Did The Fed Just Give Us A Very Big Clue Just How Big JPM's CIO Loss May Be?
Earlier today we mocked Jamie Dimon for announcing the cancellation of his firm's stock buyback program, just two shorts months after March 13, when none other than JP Morgan forced the Fed to scramble and release the full stress test ahead of schedule, after Jamie Dimon decided to frontrun the full FRBNY stress test release (whose sole purpose was to determine under what worst case scenario the Fed was ok with allowing JPM and various other Bank Holding Companies to proceed with dividend raises/stock buybacks) and announce just that - a dividend increase and a stock buyback. Well, in addition to some well justified egg in Dimon's face, today's results actually have some far more troubling implications. Because while we now know that the buyback is over, what we still don't know, because Jamie Dimon refuses to tell us, is just how big the CIO P&L loss as of close today. Yes, there are many speculations but nobody knows for sure. Zero Hedge was the first to suggest based on reverse engineering of what the potential loss drivers may well have been, and subsequently the slower media corroborated, that the total loss would be orders of magnitude greater than the $2 billion announced on May 10. But how many orders? Well, for what may be a critical clue, we go to the Fed's stress test itself. Presenting Exhibit A - page 73 of 82:
This is from the "Comprehensive Capital Analysis and Review 2012" for JP Morgan, conducted by the NY Fed. Specifically, these are, among others, the permissive gating conditions, which if met, would still enable JP Morgan to proceed with the then announced buyback. The highlighted section above speaks for itself:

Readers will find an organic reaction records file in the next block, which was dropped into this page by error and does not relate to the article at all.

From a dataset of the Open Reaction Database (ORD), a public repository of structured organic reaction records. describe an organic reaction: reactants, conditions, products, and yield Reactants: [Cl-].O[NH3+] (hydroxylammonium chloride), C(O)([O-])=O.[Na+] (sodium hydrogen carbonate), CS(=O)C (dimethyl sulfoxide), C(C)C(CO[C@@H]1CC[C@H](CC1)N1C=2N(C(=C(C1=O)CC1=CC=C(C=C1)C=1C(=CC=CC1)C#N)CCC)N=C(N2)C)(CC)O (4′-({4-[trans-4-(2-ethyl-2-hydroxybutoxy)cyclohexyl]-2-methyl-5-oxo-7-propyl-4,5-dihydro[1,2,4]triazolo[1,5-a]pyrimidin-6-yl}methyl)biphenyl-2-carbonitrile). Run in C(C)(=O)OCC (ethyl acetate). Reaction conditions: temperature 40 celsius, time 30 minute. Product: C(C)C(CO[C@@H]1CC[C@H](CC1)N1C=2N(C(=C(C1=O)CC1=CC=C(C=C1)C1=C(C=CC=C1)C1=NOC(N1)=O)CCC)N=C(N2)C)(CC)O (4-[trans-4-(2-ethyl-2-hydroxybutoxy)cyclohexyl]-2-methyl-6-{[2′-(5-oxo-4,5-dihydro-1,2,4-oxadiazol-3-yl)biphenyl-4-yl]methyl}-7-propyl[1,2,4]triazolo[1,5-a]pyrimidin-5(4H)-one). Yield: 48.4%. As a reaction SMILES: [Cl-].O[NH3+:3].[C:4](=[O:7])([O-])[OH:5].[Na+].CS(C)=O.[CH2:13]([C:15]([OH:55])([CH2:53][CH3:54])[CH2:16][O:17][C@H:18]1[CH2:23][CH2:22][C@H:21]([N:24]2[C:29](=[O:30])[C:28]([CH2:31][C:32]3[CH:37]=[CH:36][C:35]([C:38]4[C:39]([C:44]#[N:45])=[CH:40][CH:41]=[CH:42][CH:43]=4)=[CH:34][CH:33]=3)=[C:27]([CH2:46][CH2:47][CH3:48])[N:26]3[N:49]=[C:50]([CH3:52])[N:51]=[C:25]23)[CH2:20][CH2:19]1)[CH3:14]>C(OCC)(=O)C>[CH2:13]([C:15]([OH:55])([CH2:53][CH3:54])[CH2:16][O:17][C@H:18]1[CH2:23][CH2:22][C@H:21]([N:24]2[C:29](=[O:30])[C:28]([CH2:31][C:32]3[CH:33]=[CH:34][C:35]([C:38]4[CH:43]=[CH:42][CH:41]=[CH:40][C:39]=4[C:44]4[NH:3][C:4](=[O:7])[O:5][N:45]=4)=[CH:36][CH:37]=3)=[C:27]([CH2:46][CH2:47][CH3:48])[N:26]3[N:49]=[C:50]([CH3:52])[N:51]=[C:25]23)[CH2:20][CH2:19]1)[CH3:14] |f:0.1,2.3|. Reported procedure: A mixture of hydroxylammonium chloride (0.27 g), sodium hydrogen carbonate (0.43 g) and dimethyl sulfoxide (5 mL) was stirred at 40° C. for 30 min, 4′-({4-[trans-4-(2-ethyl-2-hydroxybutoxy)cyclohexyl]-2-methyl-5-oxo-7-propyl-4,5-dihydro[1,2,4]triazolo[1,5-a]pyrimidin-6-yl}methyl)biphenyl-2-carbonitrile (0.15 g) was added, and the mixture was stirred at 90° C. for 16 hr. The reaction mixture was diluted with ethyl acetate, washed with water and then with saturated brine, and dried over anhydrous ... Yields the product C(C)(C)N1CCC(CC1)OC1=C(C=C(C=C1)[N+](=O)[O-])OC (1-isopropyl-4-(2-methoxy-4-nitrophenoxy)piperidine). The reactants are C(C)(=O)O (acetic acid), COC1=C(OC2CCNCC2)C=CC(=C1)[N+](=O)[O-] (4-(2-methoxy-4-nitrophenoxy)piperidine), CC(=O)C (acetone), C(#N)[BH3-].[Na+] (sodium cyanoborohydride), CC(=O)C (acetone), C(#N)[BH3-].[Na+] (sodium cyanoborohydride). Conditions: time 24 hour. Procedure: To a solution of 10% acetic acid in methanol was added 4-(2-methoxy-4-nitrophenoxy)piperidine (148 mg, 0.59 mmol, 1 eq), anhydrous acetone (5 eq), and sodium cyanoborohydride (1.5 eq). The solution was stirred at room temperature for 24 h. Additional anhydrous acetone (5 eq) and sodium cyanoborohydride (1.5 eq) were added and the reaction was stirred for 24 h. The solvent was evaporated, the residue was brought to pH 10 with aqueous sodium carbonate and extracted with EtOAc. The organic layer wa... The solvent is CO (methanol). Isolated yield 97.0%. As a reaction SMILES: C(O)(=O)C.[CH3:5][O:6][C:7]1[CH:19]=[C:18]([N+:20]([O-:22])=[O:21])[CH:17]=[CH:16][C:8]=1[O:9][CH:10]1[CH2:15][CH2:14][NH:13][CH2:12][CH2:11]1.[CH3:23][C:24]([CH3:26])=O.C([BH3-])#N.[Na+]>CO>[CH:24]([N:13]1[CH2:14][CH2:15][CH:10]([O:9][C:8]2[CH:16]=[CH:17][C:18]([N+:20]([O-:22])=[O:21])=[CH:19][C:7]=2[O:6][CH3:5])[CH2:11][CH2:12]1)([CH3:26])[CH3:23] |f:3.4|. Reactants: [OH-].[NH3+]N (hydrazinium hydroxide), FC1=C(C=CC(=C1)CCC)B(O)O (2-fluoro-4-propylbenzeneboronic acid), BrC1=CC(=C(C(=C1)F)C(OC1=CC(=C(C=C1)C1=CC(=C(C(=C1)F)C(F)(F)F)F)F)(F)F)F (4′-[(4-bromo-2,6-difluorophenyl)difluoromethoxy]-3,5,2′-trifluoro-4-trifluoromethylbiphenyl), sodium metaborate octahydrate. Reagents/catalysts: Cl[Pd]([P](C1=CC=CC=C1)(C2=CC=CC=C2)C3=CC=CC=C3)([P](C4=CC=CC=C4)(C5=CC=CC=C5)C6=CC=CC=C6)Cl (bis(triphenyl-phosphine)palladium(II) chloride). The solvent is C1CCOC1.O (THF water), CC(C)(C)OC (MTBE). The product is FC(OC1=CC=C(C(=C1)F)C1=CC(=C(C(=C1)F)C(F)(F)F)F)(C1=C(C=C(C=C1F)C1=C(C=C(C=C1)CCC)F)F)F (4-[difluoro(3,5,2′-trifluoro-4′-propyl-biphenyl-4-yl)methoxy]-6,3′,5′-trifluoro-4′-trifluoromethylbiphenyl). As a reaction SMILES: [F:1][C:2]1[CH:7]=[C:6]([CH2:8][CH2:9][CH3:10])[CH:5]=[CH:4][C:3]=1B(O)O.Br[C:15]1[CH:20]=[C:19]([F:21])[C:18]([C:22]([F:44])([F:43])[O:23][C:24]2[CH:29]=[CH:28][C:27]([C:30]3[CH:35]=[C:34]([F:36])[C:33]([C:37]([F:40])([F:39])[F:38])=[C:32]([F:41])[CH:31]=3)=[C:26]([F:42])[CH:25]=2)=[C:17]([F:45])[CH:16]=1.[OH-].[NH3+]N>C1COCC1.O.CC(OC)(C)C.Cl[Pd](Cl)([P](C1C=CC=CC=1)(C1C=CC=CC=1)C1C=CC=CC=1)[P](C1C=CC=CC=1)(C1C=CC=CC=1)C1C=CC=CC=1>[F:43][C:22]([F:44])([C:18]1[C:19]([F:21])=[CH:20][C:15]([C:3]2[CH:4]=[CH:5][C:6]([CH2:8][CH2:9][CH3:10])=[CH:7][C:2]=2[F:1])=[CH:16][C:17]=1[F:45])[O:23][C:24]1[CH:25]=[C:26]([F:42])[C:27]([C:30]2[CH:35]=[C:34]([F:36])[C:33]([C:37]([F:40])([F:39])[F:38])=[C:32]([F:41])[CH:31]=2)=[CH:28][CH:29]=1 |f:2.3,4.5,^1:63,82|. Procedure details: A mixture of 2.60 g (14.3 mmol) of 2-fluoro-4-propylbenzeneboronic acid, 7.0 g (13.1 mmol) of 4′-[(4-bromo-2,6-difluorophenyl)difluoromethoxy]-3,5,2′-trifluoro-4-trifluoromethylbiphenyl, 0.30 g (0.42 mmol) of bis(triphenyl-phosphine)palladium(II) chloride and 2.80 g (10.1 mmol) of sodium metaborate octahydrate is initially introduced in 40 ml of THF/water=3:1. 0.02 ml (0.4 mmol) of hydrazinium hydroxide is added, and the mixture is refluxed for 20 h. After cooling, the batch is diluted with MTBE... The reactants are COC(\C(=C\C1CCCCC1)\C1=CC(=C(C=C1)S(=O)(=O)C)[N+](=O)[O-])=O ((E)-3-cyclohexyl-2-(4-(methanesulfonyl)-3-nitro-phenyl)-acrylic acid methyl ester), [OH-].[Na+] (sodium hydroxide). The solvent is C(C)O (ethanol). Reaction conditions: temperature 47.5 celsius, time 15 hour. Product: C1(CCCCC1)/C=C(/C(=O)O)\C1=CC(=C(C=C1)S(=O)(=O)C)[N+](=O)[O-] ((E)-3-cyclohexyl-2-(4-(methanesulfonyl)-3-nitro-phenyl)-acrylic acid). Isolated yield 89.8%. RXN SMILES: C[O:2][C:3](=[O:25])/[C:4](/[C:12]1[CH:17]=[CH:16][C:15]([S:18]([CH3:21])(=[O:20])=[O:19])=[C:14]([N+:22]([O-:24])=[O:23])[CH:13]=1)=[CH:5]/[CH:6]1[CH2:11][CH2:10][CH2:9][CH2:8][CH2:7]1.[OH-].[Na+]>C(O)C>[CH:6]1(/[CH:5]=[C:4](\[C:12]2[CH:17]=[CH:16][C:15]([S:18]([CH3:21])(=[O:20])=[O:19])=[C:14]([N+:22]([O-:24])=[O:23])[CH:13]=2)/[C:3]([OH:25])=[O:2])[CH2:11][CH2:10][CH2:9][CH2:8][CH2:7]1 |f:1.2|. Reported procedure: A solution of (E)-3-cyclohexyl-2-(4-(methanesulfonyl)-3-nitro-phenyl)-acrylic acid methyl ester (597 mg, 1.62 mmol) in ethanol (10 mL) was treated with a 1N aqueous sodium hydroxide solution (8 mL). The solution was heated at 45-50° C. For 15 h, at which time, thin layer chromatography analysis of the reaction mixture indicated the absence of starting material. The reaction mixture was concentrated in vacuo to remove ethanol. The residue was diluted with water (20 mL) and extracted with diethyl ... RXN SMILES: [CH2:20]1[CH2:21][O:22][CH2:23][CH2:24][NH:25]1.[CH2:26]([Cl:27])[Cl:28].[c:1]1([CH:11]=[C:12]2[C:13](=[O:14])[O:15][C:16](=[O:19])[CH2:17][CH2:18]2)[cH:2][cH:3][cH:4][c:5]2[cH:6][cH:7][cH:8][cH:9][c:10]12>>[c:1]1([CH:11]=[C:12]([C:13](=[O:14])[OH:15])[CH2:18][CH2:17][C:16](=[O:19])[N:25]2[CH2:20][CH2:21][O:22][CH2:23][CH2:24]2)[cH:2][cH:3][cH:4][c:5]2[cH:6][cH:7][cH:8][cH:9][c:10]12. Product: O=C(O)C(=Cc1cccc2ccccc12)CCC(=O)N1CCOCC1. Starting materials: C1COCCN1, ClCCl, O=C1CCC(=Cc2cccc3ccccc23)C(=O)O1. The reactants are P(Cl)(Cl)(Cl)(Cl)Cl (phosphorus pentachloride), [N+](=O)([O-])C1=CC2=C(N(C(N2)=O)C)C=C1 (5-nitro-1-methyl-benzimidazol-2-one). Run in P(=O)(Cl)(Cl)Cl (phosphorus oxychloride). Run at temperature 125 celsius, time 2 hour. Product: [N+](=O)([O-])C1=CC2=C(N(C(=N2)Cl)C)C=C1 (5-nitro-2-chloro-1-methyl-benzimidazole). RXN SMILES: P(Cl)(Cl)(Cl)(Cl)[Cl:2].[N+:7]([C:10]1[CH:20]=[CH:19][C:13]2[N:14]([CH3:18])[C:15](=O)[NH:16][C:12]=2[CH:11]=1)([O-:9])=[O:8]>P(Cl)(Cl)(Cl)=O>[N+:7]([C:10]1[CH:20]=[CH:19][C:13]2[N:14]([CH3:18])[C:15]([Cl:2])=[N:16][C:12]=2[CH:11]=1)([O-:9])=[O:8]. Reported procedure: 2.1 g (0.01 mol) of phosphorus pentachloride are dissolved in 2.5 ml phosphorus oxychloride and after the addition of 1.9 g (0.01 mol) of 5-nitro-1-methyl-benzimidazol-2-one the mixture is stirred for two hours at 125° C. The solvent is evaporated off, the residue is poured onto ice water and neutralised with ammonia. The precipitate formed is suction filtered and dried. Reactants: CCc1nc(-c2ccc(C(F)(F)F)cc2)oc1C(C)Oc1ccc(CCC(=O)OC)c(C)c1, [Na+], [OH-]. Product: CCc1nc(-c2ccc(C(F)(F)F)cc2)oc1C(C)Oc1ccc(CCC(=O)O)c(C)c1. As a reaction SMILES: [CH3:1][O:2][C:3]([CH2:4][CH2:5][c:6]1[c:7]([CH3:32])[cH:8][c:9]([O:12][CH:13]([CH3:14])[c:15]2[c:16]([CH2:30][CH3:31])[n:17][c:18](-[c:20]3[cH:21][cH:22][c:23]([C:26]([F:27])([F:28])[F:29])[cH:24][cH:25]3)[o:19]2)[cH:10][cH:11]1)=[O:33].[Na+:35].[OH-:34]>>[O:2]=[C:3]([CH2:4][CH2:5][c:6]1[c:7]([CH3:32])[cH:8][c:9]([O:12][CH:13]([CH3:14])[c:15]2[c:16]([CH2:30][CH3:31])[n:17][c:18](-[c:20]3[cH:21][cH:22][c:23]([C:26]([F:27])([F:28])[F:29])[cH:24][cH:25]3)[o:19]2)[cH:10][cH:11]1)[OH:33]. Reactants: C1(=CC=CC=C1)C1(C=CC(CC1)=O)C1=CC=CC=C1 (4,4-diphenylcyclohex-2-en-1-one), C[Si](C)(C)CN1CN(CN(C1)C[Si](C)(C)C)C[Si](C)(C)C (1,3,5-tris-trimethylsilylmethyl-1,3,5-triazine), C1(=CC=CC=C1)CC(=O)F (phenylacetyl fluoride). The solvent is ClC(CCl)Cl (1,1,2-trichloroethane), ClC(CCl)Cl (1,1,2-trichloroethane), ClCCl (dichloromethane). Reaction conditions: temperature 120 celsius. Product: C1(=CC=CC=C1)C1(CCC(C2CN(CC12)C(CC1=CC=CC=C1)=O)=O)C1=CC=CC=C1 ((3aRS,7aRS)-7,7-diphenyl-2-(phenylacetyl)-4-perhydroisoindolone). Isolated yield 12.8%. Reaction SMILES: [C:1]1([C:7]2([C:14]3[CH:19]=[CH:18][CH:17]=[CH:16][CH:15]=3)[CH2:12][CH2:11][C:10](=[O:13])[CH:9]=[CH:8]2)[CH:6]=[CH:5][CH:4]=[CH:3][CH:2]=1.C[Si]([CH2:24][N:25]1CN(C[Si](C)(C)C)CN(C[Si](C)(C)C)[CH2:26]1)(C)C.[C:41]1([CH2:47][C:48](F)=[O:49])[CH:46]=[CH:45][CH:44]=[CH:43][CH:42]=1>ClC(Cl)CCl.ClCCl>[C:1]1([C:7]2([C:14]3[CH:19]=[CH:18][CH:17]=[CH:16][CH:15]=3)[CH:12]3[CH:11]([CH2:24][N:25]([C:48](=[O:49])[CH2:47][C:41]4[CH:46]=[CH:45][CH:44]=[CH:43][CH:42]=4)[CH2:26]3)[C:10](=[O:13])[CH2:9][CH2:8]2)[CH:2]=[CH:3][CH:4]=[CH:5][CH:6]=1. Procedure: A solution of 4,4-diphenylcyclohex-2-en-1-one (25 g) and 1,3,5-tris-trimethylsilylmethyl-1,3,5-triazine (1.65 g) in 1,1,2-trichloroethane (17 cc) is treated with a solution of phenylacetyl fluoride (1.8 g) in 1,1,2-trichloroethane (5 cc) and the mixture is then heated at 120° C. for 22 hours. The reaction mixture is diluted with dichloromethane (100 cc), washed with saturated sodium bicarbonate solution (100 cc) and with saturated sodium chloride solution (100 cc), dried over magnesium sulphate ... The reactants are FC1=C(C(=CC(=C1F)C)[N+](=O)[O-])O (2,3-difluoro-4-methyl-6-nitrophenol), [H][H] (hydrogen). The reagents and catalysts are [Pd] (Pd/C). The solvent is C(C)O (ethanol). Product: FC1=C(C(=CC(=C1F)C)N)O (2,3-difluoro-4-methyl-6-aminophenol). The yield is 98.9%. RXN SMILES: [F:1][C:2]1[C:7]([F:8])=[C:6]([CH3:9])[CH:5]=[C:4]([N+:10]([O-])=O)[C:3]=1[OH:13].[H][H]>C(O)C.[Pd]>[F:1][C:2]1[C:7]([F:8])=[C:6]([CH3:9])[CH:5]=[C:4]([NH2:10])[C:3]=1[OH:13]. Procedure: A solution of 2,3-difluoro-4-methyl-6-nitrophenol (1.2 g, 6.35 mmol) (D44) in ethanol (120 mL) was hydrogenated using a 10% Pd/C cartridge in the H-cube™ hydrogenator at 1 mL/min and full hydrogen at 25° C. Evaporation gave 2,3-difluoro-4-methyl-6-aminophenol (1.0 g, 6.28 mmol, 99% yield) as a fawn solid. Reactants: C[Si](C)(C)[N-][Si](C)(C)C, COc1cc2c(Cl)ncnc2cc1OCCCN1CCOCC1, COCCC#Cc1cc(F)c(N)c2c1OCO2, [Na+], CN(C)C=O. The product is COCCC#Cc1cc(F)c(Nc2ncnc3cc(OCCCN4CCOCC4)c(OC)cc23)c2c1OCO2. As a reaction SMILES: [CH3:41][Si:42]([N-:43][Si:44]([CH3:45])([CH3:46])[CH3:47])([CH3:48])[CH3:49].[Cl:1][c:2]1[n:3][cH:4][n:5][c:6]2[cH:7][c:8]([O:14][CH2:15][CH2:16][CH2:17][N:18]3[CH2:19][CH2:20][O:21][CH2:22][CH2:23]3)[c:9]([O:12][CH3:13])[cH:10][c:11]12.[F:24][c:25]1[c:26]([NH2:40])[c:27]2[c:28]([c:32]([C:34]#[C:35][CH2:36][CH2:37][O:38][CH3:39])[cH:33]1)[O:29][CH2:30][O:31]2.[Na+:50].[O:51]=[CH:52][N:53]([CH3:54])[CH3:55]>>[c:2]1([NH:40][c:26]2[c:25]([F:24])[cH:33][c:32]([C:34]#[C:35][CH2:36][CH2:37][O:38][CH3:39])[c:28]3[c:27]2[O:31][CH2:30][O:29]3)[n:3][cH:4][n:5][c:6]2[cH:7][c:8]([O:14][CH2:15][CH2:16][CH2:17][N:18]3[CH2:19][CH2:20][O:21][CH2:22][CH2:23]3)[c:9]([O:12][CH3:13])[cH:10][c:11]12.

- the cumulative "realized losses/gains securities (AFS/HTM) and Trading and Counterparty Losses" amount to $31.5 billion for the pendency of the stress test.
- In other words $31.5 billion is how much pain JPM is allowed, in the NY Fed's view, to suffer before losses and dividends/buyback would jeopardize the capital structure, and the buyback process should be halted
- Once again, as a reminder, the buyback process was halted today.
While we do not know the combined loss on these two line items, what we do know as of this morning is that the prohibitive threshold for buybacks was passed just two months after it had been permitted.
Does this imply that the CIO losses, as conferred by JPM to the Fed in private, have a statutory loss potential of over $31.5 billion through Q4 2013? Or is the hit to just this quarter so substantial, that spreading the loss over a period of time has become meaningless, and the Fed has barred JP Morgan from any other future buybacks, i.e., capital outflows, until such time as the trading/realized loss has been offset and the hit to the balance sheet has been undone?
Something tells us that we won't be the only ones asking these questions.
UPDATE: The Independent is noting this morning Europe-time, that the losses at JPMorgan could have grown to $7bn:
Rival traders reckon that the losses could be as high $7bn. "The markets know pretty much what JP Morgan has and in what sizes," said one trader.
The main index on which Mr Iksil's credit default swaps trades were based has calmed down in recent days, which suggests that JP Morgan has decided to trade out of its positions gradually rather than take one massive hit.
According to JP Morgan traders, in [Ina Drew's] absence there were regular shouting matches between her subordinates in New York and London. "The strife distracted everyone because no one could push back," one trader told The New York Times.
[ZH: We suspect the apparent 'calmness' is simply a reflection of the moderation in the skew in HY9 and IG9 - but does not reflect the noise that we are seeing in various other credit indices such as HYG, JNK, IG18, and HY18 all of which have traded a long way from 'fair-value' recently as JPM reached for any and every liquid hedge (and at the same time caused the NYFed to postpone the MLIII auction) and also the fact that it is highly unlikely that JPM was actually able to trade out of the now super-illiquid tranche positions that were the cause of these market technicals - leaving basis risk even larger on this hedge of a hedge]
IG9 10Y skew almost normalized...
as is IG9 5Y
but this has caused 'problems' in the on-the-run indices...
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